September 16, 2013
The U.S. Air Force is rebalancing its repair programs to restore in-house management in hopes of reducing the cost to sustain its aircraft fleets and to take advantage of the benefits offered by industry.
The Air Force has in the past struggled to maintain its statutory limit of keeping at least 50% of its repair work; a decade ago, it was forced to waive compliance owing to an over-reliance on industry.
At that time, the service was pursuing total system performance responsibility contracts or contractor logistics support (CLS) arrangements in which industry was given wide authority for large fleets. As a result, however, the cost of developing and maintaining fleets grew substantially, and the unique skills required for this work eroded in the Air Force.
The service is now looking to more closely manage its own fleets by breaking up large contracts. The rebalancing strategy was started a few years ago, but is beginning to yield savings as the Air Force is squeezed for funding owing to budgets cuts mandated by the sequestration process.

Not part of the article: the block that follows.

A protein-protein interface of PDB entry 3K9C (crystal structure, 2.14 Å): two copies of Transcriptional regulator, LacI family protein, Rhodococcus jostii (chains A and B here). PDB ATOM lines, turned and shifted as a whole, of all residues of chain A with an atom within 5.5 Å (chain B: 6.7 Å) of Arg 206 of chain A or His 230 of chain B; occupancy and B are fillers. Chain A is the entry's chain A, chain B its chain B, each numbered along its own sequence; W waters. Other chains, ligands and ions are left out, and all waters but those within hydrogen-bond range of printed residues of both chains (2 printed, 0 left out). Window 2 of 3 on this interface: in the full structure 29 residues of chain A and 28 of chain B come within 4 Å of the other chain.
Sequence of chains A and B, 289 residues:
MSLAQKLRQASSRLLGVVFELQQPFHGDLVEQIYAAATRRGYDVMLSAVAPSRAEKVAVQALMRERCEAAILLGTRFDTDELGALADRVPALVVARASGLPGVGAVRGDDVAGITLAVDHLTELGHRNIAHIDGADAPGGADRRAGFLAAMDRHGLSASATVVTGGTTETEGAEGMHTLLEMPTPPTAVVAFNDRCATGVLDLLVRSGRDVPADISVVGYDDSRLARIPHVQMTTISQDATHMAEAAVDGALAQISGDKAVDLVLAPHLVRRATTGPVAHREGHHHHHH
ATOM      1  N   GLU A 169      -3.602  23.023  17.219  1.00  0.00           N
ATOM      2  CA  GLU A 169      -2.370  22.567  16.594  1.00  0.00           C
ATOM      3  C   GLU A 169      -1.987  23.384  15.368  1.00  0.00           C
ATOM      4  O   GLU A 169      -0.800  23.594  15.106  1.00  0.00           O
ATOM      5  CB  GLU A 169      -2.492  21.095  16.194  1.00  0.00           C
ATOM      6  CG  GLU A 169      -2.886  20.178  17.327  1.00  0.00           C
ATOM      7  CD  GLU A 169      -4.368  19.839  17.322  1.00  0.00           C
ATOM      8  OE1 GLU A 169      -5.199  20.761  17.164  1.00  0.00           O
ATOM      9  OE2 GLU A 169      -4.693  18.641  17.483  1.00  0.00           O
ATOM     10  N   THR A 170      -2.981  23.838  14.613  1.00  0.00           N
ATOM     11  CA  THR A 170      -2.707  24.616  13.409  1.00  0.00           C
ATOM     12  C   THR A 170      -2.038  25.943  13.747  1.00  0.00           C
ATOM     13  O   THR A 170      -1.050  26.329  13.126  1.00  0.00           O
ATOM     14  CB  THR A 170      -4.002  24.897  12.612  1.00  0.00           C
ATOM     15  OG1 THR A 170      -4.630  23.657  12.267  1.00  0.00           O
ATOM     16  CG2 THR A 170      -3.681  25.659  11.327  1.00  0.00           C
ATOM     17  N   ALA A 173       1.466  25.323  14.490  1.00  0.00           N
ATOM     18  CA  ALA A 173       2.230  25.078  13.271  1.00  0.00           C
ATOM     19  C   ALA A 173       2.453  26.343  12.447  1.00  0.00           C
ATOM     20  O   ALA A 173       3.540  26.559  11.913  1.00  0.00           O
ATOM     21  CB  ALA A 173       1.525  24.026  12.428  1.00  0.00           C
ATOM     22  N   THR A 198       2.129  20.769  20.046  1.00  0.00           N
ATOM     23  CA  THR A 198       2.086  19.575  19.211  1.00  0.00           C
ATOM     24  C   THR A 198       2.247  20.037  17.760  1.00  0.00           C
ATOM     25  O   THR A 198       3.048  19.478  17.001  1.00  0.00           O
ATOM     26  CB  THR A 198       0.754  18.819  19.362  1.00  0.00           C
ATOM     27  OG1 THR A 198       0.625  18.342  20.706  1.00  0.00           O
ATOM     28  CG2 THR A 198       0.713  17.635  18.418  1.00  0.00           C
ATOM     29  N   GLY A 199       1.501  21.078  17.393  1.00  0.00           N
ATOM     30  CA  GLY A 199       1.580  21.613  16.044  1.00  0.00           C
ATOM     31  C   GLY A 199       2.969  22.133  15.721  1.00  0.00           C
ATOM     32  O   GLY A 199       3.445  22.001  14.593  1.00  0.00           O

By breaking up a sweeping C-17 maintenance contract once under Boeing's management, Air Force officials say they are expected to save $12.4 billion over the fleet's life without sacrificing performance. Boeing remains the prime integrator for the strategic transport, but the Air Force has stepped in for much of the “white collar,” or administrative management.
The Air Force also plans to compete sustainment of the Pratt & Whitney F117 propulsion systems in an attempt to cut cost, according to officials in the Mobility Directorate of the Air Force Life Cycle Management Center.
The C-17 was the first of the Air Force's major weapon systems to undergo what it called a sustainment business case analysis, which produced the strategy now in play.